Age 12 was an important year for me. I was in the 6th grade, was learning how to navigate middle school, and suddenly boys didn’t have cooties anymore. This was also the year I also had my first acne breakout. It was not pretty; it was red and everywhere. So naturally, I wanted to cover it up with anything that I could find. I remember going through my mom’s makeup bag and pulling out her Mac Studio Fix Powder that was about 3 shades too light and applying it so badly that I knew if I really wanted to cover up this acne, I was going to need to teach myself how to properly apply this stuff. From there my love for makeup was born.
Age 12 was also the first time I heard the word feminist. When I first hear it I was given a very basic definition, equality of the sexes. The idea of feminism at that age made complete sense. Who wouldn’t want both men and women to have the same equal rights? The idea of equality just made perfect sense to me.
As the years went on my love for makeup grew but my understanding of feminism stayed at a steady level. I didn’t go out and do further research or try to gain a better understanding of the concept because I thought it stopped at equality of the sexes. But I didn’t apply this same logic to makeup. Every day I would watch Youtube videos and read blogs about the latest makeup trends and be learning new techniques in the makeup world. It seemed like a never-ending area of learning and improving.
It wasn’t until I was about 16 years old when I decided to revisit feminism and educate myself further. When I went on a quick google search of just the word “feminism,” I was hit with mostly anti-men rhetoric that often surrounds the conversation of feminism. According to most of the articles I read, identifying as a feminist meant that I was a man-hating lesbian who never shaved, never wore any feminine clothing, was yelling and angry all the time, and never wore any makeup. I was baffled by what was being said. There were so many things wrong with what I was reading, I was none of those things described. I didn’t hate men, I wasn’t a lesbian, I shaved my legs, wore dresses, wasn’t yelling and angry all the time. But the biggest thing that stuck out for me was never wearing makeup. Makeup was the way I did and still do define myself. It can dictate how I am feeling that day, whether I want to do a winged liner with a red lip and feel bold or wear a smoky eye and feel sexy. It was the first thing I told people about myself, I love makeup. But the second thing I told people was that I was a feminist. And according to my new research, loving makeup and being a feminist wasn’t an option. It was either one or the other.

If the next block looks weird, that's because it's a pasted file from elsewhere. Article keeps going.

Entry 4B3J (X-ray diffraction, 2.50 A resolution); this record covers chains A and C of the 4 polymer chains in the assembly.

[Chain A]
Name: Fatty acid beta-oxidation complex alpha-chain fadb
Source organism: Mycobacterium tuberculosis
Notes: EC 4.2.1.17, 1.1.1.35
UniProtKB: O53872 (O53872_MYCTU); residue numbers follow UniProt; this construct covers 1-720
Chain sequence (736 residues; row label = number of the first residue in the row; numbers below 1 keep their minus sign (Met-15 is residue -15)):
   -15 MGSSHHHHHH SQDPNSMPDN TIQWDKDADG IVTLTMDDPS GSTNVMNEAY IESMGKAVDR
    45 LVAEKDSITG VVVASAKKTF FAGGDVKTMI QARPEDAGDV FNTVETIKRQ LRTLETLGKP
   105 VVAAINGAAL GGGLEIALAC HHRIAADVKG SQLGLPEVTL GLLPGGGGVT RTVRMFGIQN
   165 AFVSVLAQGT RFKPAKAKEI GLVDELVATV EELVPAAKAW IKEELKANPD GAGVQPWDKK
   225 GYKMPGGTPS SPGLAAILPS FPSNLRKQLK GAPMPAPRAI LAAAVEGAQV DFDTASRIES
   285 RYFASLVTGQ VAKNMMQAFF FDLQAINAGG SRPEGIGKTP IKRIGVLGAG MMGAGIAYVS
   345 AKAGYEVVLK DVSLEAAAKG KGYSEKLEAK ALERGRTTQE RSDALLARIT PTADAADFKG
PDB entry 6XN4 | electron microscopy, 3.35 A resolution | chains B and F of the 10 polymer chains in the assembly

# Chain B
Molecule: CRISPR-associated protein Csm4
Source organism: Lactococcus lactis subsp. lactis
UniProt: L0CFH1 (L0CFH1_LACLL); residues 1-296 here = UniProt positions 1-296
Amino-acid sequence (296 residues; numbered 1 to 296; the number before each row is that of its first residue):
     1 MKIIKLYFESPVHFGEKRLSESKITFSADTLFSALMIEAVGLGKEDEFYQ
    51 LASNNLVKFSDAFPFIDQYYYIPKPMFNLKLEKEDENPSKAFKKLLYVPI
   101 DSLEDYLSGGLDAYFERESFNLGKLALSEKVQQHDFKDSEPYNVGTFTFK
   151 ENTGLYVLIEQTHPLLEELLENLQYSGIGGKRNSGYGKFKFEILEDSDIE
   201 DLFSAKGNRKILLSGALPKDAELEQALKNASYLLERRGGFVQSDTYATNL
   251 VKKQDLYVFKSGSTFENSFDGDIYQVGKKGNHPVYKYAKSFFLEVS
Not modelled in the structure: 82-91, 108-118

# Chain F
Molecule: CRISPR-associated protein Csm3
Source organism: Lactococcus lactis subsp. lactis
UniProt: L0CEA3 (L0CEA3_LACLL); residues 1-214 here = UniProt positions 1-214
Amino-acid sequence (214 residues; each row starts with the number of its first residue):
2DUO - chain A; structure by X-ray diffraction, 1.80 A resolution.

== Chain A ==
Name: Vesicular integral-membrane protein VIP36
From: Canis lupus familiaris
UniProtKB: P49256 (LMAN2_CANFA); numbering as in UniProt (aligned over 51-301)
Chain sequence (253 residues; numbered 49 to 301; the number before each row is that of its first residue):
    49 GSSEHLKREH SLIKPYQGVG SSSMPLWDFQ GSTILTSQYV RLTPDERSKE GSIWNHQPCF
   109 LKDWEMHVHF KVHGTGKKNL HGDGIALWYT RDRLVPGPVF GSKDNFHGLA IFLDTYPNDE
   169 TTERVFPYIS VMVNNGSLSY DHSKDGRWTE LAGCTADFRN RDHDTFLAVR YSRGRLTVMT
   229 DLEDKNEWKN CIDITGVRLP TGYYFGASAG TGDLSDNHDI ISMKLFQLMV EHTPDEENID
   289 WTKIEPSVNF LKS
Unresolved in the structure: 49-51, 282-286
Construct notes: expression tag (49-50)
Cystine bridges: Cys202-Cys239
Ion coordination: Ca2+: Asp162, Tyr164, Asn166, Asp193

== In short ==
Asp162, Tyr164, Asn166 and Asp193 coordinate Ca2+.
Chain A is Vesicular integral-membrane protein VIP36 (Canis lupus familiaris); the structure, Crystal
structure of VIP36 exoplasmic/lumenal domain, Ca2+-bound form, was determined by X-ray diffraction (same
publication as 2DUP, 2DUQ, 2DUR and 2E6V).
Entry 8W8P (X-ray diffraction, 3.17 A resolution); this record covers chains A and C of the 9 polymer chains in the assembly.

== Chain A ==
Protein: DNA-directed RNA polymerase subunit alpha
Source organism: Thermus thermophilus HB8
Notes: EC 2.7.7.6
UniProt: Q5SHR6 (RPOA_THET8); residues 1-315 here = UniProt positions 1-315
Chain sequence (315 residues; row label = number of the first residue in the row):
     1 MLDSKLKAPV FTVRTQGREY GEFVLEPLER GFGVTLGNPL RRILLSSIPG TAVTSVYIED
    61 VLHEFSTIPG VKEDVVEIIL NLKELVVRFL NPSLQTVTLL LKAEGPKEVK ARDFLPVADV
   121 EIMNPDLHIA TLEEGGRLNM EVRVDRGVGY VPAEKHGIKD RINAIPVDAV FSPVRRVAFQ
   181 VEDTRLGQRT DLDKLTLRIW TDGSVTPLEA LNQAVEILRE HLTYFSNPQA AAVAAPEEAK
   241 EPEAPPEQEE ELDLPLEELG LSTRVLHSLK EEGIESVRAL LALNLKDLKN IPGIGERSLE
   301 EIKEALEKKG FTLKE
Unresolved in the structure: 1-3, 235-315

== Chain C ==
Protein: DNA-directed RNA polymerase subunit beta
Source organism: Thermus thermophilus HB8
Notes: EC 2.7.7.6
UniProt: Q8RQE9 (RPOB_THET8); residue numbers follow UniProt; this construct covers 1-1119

At first, I didn’t understand this argument at all. How did putting on makeup influence me being a feminist? My love for makeup started from trying to hide an insecurity, but even after having clear skin I still wear makeup. It turned into a way that I express myself to the world. The more research I did the more I realized that according to some, makeup could never be just for a woman to enjoy for herself. It was for men. The reason I spent 20 minutes blending out my eyeshadow is for a man, to impress a man, or to look more beautiful for a man. All of my actions boil down to pleasing men. When in reality, that couldn’t be farther from the truth.
Makeup wasn’t and has never been a way to feel more confident for a man. It was to feel more confident for me. But being a feminist to some automatically meant that I was man-hating, and if I hate men, why would I wear makeup? Because these same people believe that makeup is just to please a man. It all came full circle. The two could not coexist. One means you love men and the other means that you hate them. According to these people, I was simply contradicting myself.
To answer the question, does loving makeup make me a bad feminist? The answer is no, it doesn’t. I don’t wear makeup to please a man, I wear it for me. I wear it to have fun and to express myself. Feminism, for me now, is the key way to battle the patriarchy. To overturn the centuries of oppression of people who have not had power. That includes pretty much everyone outside of the white man. So, what if I want to have a sparkly gold eyelid, how does that stop me from fighting against the patriarchy? It doesn’t.